All of that adds up to enjoying entrepreneurship generally and the startup approach specifically!

Tyson: Any advice for people who want to get into the startup world?

Wiggins: I usually say that entrepreneurship shouldn’t start with “I want to start a company” but rather “I want to solve a problem that exists in the world, and starting a company is the best vehicle for doing that.”

More practically, a good place to start is lurking in communities of builders like Indie Hackers, Y Combinator’s Startup School videos, or following creators of your favorite products on Twitter or Mastodon.

Tyson: I was alerted to the idea of “local-first” applied to software by Denjell (one of the creators of Tauri) and I know you are involved in that movement, as well. Would you mind telling us more about local-first software and what it hopes to achieve?

Wiggins: Local-first software is our answer to how we can improve on “the cloud.” Cloud software (web apps, or native apps which connect to internet APIs) gives us all kinds of benefits such as easy sharing and collaboration. But these apps also come with some significant downsides in terms of ownership over your work as a creator.

We hope to achieve a world where authors, scientists, students, designers, and anyone else who invests a lot of themselves into their creations will have more control and ownership over their work product.

My colleagues and I wrote Local-first software: You own your data, in spite of the cloud four years ago, building on a decade of computer science work in academia on CRDTs [conflict-free replicated data types]. Since then we’ve seen that term explode in popularity, with dozens of products labeling themselves “local-first” in their marketing and many developers interested in moving in this direction with their work.

What we hope to achieve is a world where authors, scientists, students, designers, and anyone else who invests a lot of themselves into their creations will have more control and ownership over their work product. My colleague sometimes describes this as “Google Docs without Google.”

Tyson: Heroku was a groundbreaking platform. You describe how you were trying to improve the way we develop software and connect it to an ongoing story including things like Vercel. What do you think about how we develop and deploy software in the present day?

Wiggins: If you write a website or web app in 2023, it’s vastly easier to get it online at a publicly-available URL with HTTPS in comparison to when we founded Heroku (2007). This is in part because you can use Heroku, but also because many products such as Vercel, Netlify, Replit, and the whole serverless movement have expanded on the idea that you shouldn’t have to spend hours futzing with servers to run a simple website.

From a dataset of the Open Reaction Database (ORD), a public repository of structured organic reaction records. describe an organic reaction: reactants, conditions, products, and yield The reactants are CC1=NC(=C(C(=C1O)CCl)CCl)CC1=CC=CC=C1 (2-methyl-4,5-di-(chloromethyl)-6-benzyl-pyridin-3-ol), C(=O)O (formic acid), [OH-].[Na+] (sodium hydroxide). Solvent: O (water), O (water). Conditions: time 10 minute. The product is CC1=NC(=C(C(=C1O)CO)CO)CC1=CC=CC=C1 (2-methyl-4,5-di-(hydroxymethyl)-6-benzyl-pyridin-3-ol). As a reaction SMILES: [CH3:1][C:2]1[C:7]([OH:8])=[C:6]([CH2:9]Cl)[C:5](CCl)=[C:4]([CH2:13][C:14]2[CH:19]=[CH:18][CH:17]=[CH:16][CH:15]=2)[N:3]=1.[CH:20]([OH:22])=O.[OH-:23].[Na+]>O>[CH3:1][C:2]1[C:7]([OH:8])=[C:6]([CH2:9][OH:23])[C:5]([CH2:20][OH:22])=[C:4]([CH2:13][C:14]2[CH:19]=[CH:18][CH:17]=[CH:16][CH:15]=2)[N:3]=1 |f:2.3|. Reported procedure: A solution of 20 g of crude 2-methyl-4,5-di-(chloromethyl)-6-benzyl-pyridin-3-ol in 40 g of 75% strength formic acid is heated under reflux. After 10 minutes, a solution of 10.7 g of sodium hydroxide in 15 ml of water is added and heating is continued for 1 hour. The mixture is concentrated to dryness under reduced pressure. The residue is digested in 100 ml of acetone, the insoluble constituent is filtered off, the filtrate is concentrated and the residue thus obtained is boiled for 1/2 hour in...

We also have app stores (iOS and Android) which have their own deployment story, which isn’t too bad, although it has its own challenges with developer certificates and the app review process.

But I think developing software is still too abstract, especially for tinkering on a small scale. I’d like to see development tools that include more direct manipulation and built-in collaboration like we have with other categories of creative tools. Ink & Switch is researching programmable ink as one move in this direction.

Tyson: What are your thoughts on AI like ChatGPT?

Wiggins: I’m not as energized by recent AI advances as a lot of folks in the tech industry, either in the sense of what it can be used for or the potential longer-term risks. But it’s obvious that large language models, image generation, and computer vision are likely to massively change more than one segment of knowledge work. It’s also going to open many new doors for spam and fraud that we’ll have to contend with.

I’m most excited about how these AI advances can be incorporated into our creative tools. Not to have computers do our thinking for us, but as a cognitive aid (or robot collaborator, if you like). This illustration process is one example.

Tyson: What is your greatest hope for the future of computing?

Wiggins: My greatest hope is that computers continue to be the best tools for creative expression and problem-solving that humanity has ever created.

Standing in the way of this are market forces, government forces, and individual user preferences. In aggregate, these push us in the direction of computers as vectors for fraud and social manipulation; or simply turn computers into attention-stealing appliances rather than bicycles for the mind.

I hope that people in the industry who care about this will work together to counteract these forces—and to develop computing in ways that enhance humanity’s prosperity and happiness overall.